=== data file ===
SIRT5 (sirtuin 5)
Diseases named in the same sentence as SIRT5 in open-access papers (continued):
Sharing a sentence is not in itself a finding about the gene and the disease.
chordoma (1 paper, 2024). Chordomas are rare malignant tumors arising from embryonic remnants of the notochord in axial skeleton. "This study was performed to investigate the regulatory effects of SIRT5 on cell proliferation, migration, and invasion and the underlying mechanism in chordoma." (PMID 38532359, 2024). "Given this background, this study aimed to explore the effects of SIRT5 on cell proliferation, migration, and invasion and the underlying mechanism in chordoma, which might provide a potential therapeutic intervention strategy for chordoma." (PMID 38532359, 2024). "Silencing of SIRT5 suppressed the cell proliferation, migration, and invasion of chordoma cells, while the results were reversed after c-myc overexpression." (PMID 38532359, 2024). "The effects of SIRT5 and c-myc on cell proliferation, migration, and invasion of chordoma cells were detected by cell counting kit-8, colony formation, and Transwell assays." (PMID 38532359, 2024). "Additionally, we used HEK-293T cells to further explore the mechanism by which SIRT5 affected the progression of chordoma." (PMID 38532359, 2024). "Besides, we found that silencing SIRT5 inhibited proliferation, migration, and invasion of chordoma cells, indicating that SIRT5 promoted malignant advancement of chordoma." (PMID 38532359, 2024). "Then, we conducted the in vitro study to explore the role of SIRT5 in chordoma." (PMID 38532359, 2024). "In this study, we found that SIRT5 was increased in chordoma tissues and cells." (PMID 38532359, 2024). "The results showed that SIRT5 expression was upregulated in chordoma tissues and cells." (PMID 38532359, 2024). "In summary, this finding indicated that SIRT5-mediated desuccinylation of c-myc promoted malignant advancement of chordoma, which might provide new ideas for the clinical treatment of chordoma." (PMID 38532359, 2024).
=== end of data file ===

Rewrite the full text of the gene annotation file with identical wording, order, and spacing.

SIRT5 (sirtuin 5)
Diseases named in the same sentence as SIRT5 in open-access papers (continued):
Sharing a sentence is not in itself a finding about the gene and the disease.
chordoma (1 paper, 2024). Chordomas are rare malignant tumors arising from embryonic remnants of the notochord in axial skeleton. "This study was performed to investigate the regulatory effects of SIRT5 on cell proliferation, migration, and invasion and the underlying mechanism in chordoma." (PMID 38532359, 2024). "Given this background, this study aimed to explore the effects of SIRT5 on cell proliferation, migration, and invasion and the underlying mechanism in chordoma, which might provide a potential therapeutic intervention strategy for chordoma." (PMID 38532359, 2024). "Silencing of SIRT5 suppressed the cell proliferation, migration, and invasion of chordoma cells, while the results were reversed after c-myc overexpression." (PMID 38532359, 2024). "The effects of SIRT5 and c-myc on cell proliferation, migration, and invasion of chordoma cells were detected by cell counting kit-8, colony formation, and Transwell assays." (PMID 38532359, 2024). "Additionally, we used HEK-293T cells to further explore the mechanism by which SIRT5 affected the progression of chordoma." (PMID 38532359, 2024). "Besides, we found that silencing SIRT5 inhibited proliferation, migration, and invasion of chordoma cells, indicating that SIRT5 promoted malignant advancement of chordoma." (PMID 38532359, 2024). "Then, we conducted the in vitro study to explore the role of SIRT5 in chordoma." (PMID 38532359, 2024). "In this study, we found that SIRT5 was increased in chordoma tissues and cells." (PMID 38532359, 2024). "The results showed that SIRT5 expression was upregulated in chordoma tissues and cells." (PMID 38532359, 2024). "In summary, this finding indicated that SIRT5-mediated desuccinylation of c-myc promoted malignant advancement of chordoma, which might provide new ideas for the clinical treatment of chordoma." (PMID 38532359, 2024).